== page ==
Colin McCabe, 30, graduated from university in 2005 or 2006 and, although he had no experience in the securities industry, he began publishing the monthly Elite Stock Report from his home in Abbotsford.
McCabe researched stocks, using publicly available information such as websites and news releases, and, if he thought they had a shot at being profitable, he would write about them in his newsletter.
The Elite Stock Report was distributed only by direct unsolicited mail in the U.S.
This information was presented at a hearing this month in which a B.C. Securities Commission (BCSC) panel found that, in five cases, McCabe published “grossly misleading reports” designed to stimulate the trading volumes in the shares of three companies “in order to artificially increase their stock prices.”
The BCSC said McCabe, in exchange, was paid more than $5 million, which was transferred to offshore and Swiss bank accounts.
These actions were contrary to the public interest and eroded confidence in the B.C. capital markets, the panel stated.
A hearing to determine McCabe’s punishment will be held at a later date.
The hearing looked into three public companies which McCabe wrote about in 2010.
One was Guinness Exploration Inc. McCabe wrote three editions of the Elite Stock Report based on the company, including claims that Guinness had purchased an 8,000-acre property in the Yukon which contained an estimated one million ounces of gold.
His report said investing in the project would hand his subscribers “monster gains inside the next 60 days … and could go 10-for-1 in the next twelve months.”
He described it as “a discovery so massive it makes Fort Knox look trivial.”
Documents from the hearing indicate that to produce the three reports, McCabe was paid a total of $2.65 million by Erwin Speckert, the managing director of a Swiss company called Everest Asset Management.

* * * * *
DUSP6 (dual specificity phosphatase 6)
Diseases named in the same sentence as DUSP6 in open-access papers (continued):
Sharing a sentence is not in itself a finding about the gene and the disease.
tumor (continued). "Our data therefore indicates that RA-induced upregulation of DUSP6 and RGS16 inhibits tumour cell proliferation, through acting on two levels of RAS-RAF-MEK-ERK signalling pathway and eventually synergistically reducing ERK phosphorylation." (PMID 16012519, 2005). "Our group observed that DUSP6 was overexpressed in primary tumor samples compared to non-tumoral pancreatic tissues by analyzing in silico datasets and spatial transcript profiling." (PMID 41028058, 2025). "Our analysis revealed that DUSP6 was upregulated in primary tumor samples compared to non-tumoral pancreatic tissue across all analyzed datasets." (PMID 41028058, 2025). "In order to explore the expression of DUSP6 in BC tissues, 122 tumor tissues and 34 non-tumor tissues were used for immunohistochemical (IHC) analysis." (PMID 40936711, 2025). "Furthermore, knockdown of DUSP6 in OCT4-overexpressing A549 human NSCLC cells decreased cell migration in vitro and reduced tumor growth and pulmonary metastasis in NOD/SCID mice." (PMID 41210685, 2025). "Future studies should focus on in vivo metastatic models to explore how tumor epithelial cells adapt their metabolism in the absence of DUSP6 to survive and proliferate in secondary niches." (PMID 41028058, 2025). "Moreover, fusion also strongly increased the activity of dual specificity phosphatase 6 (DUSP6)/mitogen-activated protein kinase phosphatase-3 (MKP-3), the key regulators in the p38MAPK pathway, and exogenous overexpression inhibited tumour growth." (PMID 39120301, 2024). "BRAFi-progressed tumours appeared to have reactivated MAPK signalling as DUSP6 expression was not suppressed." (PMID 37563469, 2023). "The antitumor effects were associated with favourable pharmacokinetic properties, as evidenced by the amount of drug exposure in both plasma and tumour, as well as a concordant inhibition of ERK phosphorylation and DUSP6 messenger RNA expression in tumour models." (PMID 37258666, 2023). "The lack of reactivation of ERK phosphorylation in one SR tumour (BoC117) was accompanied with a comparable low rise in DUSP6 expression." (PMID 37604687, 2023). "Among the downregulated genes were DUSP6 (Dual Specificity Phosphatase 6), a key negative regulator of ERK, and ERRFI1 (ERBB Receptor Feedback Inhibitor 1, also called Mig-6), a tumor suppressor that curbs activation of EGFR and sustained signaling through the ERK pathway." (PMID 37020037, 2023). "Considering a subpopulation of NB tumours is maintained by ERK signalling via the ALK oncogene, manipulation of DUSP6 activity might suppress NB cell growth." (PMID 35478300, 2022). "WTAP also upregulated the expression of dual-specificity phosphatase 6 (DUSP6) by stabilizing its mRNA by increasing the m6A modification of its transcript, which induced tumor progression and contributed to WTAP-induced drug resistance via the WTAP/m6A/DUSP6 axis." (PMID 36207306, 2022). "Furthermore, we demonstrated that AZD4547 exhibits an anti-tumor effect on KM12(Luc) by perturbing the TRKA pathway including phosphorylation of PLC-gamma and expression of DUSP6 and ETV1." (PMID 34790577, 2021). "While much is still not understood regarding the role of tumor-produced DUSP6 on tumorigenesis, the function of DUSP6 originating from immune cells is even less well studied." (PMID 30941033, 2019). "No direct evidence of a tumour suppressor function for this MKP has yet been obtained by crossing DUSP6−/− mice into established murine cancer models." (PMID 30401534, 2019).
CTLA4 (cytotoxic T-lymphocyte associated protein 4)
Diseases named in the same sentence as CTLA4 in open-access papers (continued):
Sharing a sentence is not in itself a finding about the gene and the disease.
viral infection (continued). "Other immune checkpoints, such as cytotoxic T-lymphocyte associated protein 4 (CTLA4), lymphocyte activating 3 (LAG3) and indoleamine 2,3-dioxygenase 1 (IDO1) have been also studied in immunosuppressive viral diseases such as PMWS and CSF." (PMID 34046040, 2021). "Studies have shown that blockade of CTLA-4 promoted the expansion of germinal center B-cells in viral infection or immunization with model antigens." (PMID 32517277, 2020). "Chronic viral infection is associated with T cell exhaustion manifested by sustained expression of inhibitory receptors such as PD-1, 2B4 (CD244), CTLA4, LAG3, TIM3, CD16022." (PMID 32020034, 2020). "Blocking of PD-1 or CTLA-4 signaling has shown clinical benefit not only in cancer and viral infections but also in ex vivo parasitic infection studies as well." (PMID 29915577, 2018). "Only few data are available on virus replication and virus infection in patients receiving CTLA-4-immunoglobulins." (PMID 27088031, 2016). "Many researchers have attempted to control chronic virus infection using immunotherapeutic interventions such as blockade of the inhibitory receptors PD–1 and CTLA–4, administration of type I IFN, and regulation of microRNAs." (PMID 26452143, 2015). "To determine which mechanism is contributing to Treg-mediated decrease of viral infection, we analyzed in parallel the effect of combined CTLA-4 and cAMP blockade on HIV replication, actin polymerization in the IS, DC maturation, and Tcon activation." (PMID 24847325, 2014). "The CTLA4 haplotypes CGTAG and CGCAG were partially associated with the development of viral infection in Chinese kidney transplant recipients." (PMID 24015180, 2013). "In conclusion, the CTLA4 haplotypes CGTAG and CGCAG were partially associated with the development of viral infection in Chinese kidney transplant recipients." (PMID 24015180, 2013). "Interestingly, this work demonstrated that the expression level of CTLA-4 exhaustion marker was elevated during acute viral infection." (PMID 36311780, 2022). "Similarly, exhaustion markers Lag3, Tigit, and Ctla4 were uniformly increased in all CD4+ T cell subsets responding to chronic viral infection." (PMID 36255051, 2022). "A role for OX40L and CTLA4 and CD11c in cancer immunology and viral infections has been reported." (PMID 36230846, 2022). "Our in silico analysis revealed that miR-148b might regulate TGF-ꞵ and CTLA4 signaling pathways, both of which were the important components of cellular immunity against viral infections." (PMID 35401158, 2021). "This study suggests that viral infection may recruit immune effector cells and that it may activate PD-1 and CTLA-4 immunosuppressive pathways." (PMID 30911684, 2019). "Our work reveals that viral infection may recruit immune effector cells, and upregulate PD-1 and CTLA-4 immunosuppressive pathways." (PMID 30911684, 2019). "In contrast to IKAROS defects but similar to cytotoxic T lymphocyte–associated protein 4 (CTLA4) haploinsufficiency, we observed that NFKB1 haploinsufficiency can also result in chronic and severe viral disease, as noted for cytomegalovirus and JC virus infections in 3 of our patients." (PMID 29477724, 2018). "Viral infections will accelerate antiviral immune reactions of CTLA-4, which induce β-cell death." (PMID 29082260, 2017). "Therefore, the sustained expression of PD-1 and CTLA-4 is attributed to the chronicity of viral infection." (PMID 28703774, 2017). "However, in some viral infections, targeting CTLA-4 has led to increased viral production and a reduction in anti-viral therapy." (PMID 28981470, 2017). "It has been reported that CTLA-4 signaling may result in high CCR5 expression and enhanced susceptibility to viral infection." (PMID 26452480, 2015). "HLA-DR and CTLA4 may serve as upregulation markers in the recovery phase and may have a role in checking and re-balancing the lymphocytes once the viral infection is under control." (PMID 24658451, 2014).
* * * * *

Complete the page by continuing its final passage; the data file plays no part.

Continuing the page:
Speckert was acting as a middleman for a party that he has refused to name, and the arrangements were designed to “conceal the flow of funds” to McCabe from whomever Speckert was representing, the BCSC documents state.
In so doing, the BCSC panel found that Speckert engaged in conduct contrary to the public interest. His proceedings are being held in conjunction with McCabe’s.
The two other companies that McCabe wrote about in a misleading manner, according to the panel, were Tuffnell Exploration Ltd. and Gunpowder Gold Corp.
McCabe wrote that Tuffnell “could be our most profitable gold stock … EVER” and that he expected Gunpowder to be “a pinnacle achievement of (his) stock-picking career.”
Each company paid him $1.2 million to produce and distribute 850,000 copies of the Elite Stock Report.
Payment for the Tuffnell and Gunpowder reports was also made through parties which had no apparent connections to the companies, the BCSC documents state.
In none of the arrangements did McCabe discuss the contents of the reports with these contacts nor did the contacts review the newsletters before they were printed and distributed.
The BCSC panel said the newsletters could not be mistaken for analyst reports.
“They read more like the tabloids one might expect to see at a grocery check-out.”
McCabe’s defence was that the reports were merely paid advertisements and that a reasonable person would not rely on them, but the panel did not agree.
“We find that (McCabe’s conduct) was contrary to the public interest because it exposed investors to improper practices and eroded confidence in our markets.”
McCabe’s actions are also the subject of a complaint filed by the U.S. Securities and Exchange Commission (SEC), which alleges McCabe was paid $16 million between January 2008 and February 2011 for write-ups in his publications the Elite Stock Report, The Stock Profiteer and Resource Stock Advisor.
The SEC is seeking to have McCabe repay the funds and ban him from participating in such activity in the future.